“Three Concrete Sculptures,” recently on exhibit in Kayne Griffin Corcoran gallery’s courtyard in Los Angeles, marked fabricator Rob Lan’s maiden voyage into decorative concrete.
“I usually use composites, epoxy, fiberglass, polyester or weird deadly chemicals” to sculpt, says the sole proprietor of Rob Lan Fabrication in Los Angeles. But New York-based artist Sarah Crowner hired him to mold and cast the art pieces and she specified concrete for this fabrication. Consequently, Lan learned as he went.
His background is with special effects makeup, he says, which mainly involves plaster and various gypsum products. “I falsely assumed concrete (behaved) similar to gypsum, so I had to give myself a crash course on how to form concrete.”
Lan turned to YouTube videos and Buddy Rhodes’ website for advice and read anything he could get his hands on. The two disciplines, gypsum and concrete, cross over so it’s not like he went into the job “super cold,” he says. And thankfully the Buddy Rhodes product he turned to was “idiot-proof,” which he says made his role all the easier.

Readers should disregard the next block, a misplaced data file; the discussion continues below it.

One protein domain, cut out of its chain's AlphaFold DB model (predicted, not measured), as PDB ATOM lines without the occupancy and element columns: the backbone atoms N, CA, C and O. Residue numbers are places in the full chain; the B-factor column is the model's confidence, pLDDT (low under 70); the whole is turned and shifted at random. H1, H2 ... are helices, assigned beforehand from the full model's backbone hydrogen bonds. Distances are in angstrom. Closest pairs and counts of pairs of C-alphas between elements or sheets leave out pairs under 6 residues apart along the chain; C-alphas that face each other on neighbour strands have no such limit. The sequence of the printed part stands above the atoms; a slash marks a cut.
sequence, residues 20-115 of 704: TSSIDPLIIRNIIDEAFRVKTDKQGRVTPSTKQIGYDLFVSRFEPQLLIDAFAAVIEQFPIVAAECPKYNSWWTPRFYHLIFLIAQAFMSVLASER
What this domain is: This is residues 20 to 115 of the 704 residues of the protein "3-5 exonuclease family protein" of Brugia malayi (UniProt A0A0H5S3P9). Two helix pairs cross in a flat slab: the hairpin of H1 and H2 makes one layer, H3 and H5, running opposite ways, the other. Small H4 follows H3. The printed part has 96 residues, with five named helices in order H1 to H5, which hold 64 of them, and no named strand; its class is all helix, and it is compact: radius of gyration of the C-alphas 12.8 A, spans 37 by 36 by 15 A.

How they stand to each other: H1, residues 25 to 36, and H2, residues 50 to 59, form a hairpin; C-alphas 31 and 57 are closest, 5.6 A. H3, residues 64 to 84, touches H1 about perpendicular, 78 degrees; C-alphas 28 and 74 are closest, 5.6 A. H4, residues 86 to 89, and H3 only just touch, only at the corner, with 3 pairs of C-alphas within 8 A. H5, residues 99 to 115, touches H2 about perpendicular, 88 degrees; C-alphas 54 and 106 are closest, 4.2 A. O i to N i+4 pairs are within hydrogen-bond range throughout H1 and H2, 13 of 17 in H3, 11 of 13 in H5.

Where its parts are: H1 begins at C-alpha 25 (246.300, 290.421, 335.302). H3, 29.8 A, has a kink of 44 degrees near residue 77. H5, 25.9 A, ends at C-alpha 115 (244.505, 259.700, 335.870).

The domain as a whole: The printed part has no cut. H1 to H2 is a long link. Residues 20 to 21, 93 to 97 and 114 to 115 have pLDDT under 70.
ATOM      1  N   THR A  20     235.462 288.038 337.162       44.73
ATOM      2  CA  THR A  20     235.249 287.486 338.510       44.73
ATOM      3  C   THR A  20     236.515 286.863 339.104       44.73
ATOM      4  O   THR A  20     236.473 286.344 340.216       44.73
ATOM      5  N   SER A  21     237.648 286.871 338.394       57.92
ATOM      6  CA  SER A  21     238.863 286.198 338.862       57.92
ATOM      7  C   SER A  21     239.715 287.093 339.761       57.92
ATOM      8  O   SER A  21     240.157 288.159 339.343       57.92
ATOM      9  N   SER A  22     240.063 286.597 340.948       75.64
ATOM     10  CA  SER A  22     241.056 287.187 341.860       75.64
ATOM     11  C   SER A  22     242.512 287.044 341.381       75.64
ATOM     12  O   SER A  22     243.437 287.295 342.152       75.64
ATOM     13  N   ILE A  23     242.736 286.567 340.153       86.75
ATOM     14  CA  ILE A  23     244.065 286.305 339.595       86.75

The hardest part of the fabrication was getting used to the ratio of liquid to solid. “I was surprised at how little liquid we used,” he says, adding that 10% of the total water used was pigment.
The mix he landed on was a blend of Buddy Rhodes admix, portland cement, sand, alkali-resistant (AR) glass fibers, acryl, water and Mixol pigments, the latter of which he purchased from JoAnne Setear with New York-based Sepp Leaf Products Inc. “JoAnne was a huge help with the Mixol colors,” he says.
Mixol, which he had used before with gypsum and gotten good results, are “intensely saturated pigments,” Lan continues. He tested powdered pigments for this job but the colors weren’t vivid enough. Mixol, which he describes as a “viscous liquid,” delivered the colors the artist envisioned.
Crowner, whose works feature geometric compositions and solid fields of color, often invites viewers to step inside the work or the world around it. For this series she created three-dimensional sculptures that viewers could sit on while spending time within the presented landscape.